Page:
For an increasing number of workers that money is spent out of town. Who could be bothered shopping in town when the service is crap, or going out when you know that you are going to put up with screaming, abusive drunk people? Even the walk back to the car is a stress test in itself – are you going to be accosted or will your car still be in one piece?
    It’s time to take a good hard look around the town, and see what is really going on. Businesses are closing, restaurants are empty. It isn’t that people don’t have the money, they just don’t want the aggravation.
    We have public servants who are here to mark up their resumes and over priced housing that makes it easier for people to pay off their flash homes down south. To add insult to injury we have a government who are good at talking, paying for telly ads that tell everyone the bleeding obvious or sponsoring festivals and concerts.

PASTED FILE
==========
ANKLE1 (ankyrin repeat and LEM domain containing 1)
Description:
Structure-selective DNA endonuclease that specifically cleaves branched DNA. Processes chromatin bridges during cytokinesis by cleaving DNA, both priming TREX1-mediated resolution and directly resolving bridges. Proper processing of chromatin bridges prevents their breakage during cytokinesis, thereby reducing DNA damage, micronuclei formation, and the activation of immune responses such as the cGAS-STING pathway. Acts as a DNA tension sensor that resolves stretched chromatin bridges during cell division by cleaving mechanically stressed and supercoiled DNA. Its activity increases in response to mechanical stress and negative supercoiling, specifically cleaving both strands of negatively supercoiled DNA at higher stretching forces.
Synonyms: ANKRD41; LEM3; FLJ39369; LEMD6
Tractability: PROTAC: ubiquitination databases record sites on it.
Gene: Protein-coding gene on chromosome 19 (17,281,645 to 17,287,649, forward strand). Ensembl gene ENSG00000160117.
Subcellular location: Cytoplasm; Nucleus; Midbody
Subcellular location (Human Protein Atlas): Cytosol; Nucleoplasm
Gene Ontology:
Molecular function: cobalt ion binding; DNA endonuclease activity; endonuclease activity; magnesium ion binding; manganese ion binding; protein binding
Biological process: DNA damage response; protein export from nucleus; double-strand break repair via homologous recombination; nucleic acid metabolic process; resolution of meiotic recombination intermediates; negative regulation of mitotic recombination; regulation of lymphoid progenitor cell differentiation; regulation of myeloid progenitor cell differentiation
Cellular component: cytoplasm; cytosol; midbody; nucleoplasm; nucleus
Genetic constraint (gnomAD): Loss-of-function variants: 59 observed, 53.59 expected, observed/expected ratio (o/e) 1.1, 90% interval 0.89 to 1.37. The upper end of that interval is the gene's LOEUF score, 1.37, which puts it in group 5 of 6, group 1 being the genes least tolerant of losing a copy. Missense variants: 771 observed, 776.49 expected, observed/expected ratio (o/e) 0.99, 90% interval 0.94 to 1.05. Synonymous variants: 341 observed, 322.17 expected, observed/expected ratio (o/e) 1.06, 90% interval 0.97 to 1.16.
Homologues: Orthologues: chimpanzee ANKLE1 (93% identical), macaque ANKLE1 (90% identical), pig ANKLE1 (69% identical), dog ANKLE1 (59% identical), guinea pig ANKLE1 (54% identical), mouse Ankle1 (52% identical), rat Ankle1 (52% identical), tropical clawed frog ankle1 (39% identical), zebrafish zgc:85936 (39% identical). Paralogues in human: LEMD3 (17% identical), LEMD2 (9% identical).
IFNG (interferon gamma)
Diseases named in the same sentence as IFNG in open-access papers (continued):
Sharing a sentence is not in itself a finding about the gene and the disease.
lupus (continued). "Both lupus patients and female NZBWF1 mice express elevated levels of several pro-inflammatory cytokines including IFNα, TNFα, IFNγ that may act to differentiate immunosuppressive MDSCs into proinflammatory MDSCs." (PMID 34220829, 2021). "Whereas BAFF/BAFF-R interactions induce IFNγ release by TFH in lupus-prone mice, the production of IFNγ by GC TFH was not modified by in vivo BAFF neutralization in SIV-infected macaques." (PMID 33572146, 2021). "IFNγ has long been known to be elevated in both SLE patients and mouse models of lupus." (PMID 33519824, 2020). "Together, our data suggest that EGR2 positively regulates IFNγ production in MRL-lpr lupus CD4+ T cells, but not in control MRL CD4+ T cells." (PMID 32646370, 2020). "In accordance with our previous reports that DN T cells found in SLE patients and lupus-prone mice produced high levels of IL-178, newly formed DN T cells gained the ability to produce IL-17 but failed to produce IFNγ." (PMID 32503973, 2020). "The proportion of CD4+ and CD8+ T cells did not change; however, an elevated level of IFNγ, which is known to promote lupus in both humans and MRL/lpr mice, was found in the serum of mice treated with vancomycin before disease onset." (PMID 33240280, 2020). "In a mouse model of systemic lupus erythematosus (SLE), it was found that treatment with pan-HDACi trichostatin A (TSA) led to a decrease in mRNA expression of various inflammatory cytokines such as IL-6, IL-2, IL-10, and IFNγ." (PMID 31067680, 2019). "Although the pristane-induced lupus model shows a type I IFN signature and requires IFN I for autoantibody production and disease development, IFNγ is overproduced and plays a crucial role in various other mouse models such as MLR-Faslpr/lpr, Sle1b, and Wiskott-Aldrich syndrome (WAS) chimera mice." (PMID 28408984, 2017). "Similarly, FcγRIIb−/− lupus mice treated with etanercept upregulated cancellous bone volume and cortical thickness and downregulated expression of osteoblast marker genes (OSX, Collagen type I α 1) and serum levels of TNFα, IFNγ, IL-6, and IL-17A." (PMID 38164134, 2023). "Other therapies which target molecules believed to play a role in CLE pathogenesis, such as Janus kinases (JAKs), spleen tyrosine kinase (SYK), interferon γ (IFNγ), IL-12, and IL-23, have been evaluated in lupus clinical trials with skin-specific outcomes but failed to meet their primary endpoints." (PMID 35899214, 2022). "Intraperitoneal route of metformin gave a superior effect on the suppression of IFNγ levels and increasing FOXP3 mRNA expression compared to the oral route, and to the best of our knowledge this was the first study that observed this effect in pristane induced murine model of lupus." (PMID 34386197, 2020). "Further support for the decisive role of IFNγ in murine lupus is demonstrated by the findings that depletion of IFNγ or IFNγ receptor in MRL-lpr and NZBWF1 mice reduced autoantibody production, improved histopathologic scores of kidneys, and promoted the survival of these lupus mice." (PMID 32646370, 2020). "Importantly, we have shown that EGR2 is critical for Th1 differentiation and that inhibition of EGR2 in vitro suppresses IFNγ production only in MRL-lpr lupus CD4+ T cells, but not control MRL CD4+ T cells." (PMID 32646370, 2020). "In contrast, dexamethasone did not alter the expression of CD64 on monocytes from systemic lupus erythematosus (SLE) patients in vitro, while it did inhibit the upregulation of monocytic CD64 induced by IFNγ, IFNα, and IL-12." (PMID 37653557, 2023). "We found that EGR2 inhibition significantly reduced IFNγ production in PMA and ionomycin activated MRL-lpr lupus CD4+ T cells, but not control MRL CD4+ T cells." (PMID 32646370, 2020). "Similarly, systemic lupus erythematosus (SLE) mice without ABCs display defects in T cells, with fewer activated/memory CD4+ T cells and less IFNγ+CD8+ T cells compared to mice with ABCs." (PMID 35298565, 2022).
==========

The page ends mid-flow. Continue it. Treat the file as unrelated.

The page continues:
It’s time for those who support or work in the Aboriginal industry to stop the crap. The talk of footy, music and art as cultural indicators is rubbish. You can only support culture if you can afford to pay for it. In my world, footy, music and art are pastimes that you indulge in when you have the cash.
    Time for parents to be held accountable for not giving their children an education. Time for kids to come out of school and be able to count, read and write in the language of the society that they expect to fit into.
    It might also be time for public servants and others on the public purse to realise that if people want to indulge in cultural pursuits, then maybe, just maybe they should pay for it. Not the taxpayer.